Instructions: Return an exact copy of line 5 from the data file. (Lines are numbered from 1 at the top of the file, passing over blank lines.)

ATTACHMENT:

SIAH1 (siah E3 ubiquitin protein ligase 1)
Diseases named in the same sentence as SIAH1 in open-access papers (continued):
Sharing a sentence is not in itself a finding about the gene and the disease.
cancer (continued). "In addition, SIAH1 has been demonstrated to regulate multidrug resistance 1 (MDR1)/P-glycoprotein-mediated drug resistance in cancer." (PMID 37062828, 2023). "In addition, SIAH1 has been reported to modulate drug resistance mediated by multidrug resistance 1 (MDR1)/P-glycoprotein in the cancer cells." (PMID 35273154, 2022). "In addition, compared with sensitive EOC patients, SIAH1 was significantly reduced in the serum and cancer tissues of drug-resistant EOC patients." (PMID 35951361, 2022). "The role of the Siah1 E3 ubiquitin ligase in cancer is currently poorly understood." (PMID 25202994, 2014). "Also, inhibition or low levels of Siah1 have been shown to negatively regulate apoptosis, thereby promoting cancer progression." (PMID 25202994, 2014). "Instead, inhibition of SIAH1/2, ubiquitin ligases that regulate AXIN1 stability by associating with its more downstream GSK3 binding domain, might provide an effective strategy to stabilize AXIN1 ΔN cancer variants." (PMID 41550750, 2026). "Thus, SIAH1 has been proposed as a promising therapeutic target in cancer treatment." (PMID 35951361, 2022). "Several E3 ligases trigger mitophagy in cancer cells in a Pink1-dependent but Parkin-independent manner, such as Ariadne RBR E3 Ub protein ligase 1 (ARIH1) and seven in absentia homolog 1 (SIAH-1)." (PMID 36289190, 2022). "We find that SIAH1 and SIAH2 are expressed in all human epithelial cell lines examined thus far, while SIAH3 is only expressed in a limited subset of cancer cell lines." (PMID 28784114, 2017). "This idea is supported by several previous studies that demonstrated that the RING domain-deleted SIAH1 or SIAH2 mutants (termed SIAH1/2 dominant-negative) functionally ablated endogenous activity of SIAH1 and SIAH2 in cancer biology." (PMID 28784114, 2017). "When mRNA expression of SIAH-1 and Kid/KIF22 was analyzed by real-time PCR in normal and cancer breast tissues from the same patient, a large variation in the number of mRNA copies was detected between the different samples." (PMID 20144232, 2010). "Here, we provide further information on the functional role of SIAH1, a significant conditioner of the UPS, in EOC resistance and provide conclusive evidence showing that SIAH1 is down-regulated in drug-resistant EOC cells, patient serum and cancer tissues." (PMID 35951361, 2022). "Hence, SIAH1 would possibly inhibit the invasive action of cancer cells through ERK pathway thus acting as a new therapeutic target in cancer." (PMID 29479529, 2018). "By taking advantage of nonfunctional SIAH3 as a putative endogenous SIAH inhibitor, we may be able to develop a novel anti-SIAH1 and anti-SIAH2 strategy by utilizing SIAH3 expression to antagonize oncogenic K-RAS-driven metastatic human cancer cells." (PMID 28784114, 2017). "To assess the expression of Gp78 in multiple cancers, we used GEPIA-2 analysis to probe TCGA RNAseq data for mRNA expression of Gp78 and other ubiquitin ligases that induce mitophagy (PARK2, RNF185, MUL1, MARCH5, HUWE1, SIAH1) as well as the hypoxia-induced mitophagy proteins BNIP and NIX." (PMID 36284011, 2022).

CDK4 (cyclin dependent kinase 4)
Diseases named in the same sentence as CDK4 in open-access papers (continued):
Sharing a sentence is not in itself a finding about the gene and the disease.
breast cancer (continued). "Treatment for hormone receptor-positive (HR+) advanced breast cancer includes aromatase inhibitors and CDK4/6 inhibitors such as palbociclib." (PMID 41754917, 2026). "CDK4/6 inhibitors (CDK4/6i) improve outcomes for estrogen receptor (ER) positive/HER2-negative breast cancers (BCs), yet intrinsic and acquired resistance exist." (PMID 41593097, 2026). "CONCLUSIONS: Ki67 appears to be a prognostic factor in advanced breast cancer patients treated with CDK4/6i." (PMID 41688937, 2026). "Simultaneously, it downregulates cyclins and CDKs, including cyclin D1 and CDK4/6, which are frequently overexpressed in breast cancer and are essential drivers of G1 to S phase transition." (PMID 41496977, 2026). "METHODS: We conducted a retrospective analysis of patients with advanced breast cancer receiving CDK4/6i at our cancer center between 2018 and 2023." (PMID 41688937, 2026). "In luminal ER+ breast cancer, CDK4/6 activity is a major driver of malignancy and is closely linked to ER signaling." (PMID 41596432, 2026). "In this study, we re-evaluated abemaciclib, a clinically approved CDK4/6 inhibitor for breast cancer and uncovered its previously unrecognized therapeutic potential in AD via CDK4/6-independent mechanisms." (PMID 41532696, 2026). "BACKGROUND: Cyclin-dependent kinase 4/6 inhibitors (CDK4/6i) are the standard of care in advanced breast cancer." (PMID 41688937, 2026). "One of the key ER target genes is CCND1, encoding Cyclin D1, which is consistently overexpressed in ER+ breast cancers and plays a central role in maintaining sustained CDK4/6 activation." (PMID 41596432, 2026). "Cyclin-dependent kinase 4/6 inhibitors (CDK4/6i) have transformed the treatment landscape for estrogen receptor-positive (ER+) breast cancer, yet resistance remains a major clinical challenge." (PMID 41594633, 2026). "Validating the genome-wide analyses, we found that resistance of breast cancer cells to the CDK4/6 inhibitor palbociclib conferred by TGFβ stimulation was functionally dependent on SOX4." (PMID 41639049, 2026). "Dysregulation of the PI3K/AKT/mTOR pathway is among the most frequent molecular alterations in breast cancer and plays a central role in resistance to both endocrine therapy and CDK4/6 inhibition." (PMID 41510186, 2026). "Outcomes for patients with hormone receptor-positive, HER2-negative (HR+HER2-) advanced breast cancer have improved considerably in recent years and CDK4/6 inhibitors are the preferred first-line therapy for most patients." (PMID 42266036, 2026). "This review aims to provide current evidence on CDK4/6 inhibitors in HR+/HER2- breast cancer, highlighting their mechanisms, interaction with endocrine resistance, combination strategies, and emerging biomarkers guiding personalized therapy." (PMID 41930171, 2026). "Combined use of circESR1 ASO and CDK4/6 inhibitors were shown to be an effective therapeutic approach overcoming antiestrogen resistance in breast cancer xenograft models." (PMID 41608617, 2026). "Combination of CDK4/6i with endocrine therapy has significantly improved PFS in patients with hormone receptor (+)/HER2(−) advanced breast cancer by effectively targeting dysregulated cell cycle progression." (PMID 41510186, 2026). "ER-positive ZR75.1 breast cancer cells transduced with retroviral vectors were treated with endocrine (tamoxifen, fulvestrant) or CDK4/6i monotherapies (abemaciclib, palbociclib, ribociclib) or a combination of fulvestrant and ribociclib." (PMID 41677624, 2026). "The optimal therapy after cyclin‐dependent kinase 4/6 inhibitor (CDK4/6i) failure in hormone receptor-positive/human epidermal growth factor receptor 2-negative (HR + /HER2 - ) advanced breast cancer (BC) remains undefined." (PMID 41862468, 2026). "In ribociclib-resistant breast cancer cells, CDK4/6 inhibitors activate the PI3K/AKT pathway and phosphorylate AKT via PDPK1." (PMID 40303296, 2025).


CDK4 (cyclin dependent kinase 4)